Yet, at the same time, ironically it means you will be able to see yourself more clearly as a result. The mystery of paradoxes!
Marshal Rosenberg, in his book Nonviolent Communication, gives us an example of how compassion helps us see more creatively. He quotes a Jewish therapist named Elly Hillesum who survived a World War II concentration camp:
“I am not easily frightened. Not because I am brave but because I know that I am dealing with human beings, and that I must try as hard as I can to understand everything that anyone ever does. And that was the import of this morning; not that a disgruntled young Gestapo officer yelled at me, but that I felt no indignation, rather real compassion, and would have liked to ask ‘Did you have a very unhappy childhood?, has your girlfriend let you down?’ Yes, he looked harassed and driven, sullen and weak. I should have liked to start treating him there and then, for I know pitiful young men like that are dangerous as soon as they are let loose on mankind.”
Closer to home, I can think of my own challenges to be compassionate. In my work it comes easily as it is part of my sense of my work with families, as it has been with others over the 37 years of my priesthood.
But there are so many ordinary everyday examples, such as driving in traffic. A driver rushes past me on the interstate as we are driving along at 65 miles per hour, and cuts in front of me. It causes me to immediately apply the brakes. My blood pressure goes up, my eyes dilate, as a rush of adrenaline set me up for urgency. The stress generates a fear of a collision and I feel energized and agitated, all initially expressed in anger and angry words I will not repeat here!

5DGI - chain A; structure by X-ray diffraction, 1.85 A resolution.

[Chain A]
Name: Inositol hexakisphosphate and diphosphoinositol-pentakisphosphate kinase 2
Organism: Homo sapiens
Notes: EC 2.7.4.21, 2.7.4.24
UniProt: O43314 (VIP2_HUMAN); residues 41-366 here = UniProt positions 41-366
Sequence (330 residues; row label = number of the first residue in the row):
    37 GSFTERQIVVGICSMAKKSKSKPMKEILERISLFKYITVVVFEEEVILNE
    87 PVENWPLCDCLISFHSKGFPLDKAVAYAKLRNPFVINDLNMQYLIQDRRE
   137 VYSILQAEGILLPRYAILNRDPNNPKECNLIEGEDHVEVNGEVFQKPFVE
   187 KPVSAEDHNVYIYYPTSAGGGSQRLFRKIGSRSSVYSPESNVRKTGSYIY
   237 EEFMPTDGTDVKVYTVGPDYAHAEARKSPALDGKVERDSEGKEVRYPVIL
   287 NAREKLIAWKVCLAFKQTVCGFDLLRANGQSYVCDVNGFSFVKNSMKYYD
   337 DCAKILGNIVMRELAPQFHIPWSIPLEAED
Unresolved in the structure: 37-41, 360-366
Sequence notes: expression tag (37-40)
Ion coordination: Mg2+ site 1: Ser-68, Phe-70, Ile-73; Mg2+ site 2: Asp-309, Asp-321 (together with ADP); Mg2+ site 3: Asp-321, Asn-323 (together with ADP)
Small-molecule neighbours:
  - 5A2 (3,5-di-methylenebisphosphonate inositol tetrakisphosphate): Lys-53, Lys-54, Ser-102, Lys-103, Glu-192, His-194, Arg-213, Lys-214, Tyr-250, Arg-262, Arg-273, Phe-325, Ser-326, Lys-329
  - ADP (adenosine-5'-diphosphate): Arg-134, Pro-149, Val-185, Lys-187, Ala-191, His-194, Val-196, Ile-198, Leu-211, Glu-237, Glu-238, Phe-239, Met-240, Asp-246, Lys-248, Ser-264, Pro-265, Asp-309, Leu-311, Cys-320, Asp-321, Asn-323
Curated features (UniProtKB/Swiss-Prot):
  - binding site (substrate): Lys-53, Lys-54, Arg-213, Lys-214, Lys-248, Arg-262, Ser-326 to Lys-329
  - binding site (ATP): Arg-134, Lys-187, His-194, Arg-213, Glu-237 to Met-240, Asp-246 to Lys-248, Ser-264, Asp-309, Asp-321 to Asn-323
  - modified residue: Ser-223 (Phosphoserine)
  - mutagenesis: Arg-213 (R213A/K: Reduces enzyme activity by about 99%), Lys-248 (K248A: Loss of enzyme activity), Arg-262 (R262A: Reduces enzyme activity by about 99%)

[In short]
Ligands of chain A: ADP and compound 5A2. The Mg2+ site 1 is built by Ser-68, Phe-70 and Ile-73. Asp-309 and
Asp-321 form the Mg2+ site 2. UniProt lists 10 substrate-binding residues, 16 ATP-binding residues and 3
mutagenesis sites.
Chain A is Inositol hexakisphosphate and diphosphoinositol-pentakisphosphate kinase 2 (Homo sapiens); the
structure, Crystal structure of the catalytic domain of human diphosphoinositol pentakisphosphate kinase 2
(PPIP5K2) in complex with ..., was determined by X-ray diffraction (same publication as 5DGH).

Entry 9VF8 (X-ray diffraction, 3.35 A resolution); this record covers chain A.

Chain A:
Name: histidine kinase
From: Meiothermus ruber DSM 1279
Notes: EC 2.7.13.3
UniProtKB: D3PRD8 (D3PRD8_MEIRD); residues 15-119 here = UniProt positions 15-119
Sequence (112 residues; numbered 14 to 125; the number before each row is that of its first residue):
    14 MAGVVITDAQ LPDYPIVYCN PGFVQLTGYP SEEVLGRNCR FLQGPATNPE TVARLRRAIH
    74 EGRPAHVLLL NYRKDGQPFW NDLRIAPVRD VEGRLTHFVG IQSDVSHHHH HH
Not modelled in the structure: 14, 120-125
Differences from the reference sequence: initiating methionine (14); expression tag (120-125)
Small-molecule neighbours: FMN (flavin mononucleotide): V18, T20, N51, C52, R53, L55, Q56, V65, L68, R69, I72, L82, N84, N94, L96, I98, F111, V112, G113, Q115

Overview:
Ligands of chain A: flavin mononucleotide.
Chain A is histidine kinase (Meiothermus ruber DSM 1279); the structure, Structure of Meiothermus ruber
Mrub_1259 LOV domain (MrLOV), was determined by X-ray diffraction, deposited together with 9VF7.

Sometimes I exercise compassion. I think: that person must be rushed by something of great concern to them. I begin to imagine different scenarios: others are counting on them, they are late to work? A child is alone somewhere waiting for a parent? Someone is ill and needs help?
I also know that perhaps they are just immature and their rash actions will cost them one day…I hope the lessons are not too costly…to them and others. And I find that as my spirit is exercised, my mind and body return to normal and I can get on with my life. Again, it means being willing to see more than yourself. Yet, at the same time, ironically it means you will be able to see yourself more clearly as a result. The mystery of paradoxes!
The creativity of compassion is my topic for today, And how it can be a paradoxical and productive tool for mediation.
Elements of Practicing Compassion
My primary work for the past 19 years has been with parents and family members. But my active role as a mediator began decades before. And I think we all long for those unexpected moments in a mediation session, especially in these intensely personal settings, when the two parties connect over a wide gulf of pain and struggle, be it an apology for a past hurt, a flash of recognition in the face of a party, or sudden tears. There is a sudden quietness that occurs that tells you this conflict has hopes of being resolved.
I recall a family, divorced for several years, dad asking for more time with his children and mom denying his request in this classic scenario. Through court documentsdemeaning faults were highlighted And the conflict between the parents grew.
In our mediation session, as mom resisted his requests and dad’s tone became more demanding, I ask mom a question: “What do you think will happen if your children could spend more time with dad?” She quickly replied, “I won’t be able to count on him! He was never there! I had to do everything because he wasn’t around.”